The Internet has become an integral part of many people's work and personal lives. The number of people online daily has nearly doubled over the past decade, according to research conducted by the Pew Internet and American Life Project. While internet addiction as a specific disorder was being debated for inclusion in the American Psychiatric Association's Diagnostic and Statistical Manual of Mental Disorders as of 2010, treatment centers already exist throughout the U.S. and abroad, including China, Taiwan and Korea.
Internet overuse can lead to sedentary lifestyles, weight gain and a decline in physical fitness. Other symptoms can include carpal tunnel syndrome, dry eyes, migraine headaches, a decline in personal hygiene and back aches, according to Maressa Hecht, founder of Computer Addiction Services and a member of the Harvard Medical School.
Depression has also been linked to Internet overuse by researchers at the Institute of Psychological Sciences in Leeds, UK. Researchers found that study participants who exhibited signs of Internet overuse engaged disproportionately than the normal population in sites devoted to pornography, gaming, social networking and chat rooms. They theorized that Internet addicts' use of these sites as replacements for real-life socializing was resulting in depression. However, there is debate as to whether depression results from, or is a cause, or internet overuse. A study published in the "Archives of Pediatrics and Adolescent Medicine" found depression, as well as ADHD and social phobia, to increase the chances of excessive Internet use in adolescents.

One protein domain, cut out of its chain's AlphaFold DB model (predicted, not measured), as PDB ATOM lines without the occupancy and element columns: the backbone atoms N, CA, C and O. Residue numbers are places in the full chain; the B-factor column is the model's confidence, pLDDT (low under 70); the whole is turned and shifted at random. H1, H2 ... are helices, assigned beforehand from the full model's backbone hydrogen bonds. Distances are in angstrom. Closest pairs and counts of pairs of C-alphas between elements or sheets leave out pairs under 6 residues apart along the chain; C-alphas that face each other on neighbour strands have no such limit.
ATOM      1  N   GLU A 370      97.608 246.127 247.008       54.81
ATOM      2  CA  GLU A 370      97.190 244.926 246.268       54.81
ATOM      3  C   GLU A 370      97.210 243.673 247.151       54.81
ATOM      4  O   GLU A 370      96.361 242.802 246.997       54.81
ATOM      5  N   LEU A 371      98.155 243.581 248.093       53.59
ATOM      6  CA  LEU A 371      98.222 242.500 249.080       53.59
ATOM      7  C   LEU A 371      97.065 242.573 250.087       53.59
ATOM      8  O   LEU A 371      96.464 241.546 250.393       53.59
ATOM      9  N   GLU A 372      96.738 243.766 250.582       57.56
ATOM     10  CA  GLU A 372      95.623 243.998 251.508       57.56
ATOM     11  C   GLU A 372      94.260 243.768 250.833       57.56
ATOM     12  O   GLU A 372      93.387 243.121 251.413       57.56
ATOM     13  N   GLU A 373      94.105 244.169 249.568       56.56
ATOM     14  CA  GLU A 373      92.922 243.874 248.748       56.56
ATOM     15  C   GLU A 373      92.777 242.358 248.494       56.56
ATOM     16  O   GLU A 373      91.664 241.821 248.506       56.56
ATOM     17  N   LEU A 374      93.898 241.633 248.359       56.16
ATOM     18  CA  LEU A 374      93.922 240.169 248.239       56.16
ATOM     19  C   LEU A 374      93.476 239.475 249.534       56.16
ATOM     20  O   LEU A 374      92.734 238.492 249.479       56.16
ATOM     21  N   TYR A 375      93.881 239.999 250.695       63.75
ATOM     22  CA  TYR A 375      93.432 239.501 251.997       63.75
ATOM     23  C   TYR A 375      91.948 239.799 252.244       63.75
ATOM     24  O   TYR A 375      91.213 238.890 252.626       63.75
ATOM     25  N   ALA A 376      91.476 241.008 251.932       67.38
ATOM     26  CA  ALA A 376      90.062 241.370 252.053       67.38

Evidence also suggests that internet overuse can contribute to sleep disturbances. Studies of Chinese and American children, published in the "Journal of Sleep" and the "Journal of the American Academy of Pediatrics," found that computer use among adolescents was associated with later bed times, later waking times, less restful sleep and an overall decrease in sleep. The use of computers before bedtime has also raised concerns among sleep experts, including Phyllis Zee, a neuroscience professor at Northwestern University, that the light from screens is affecting circadian rhythms and possibly contributing to insomnia.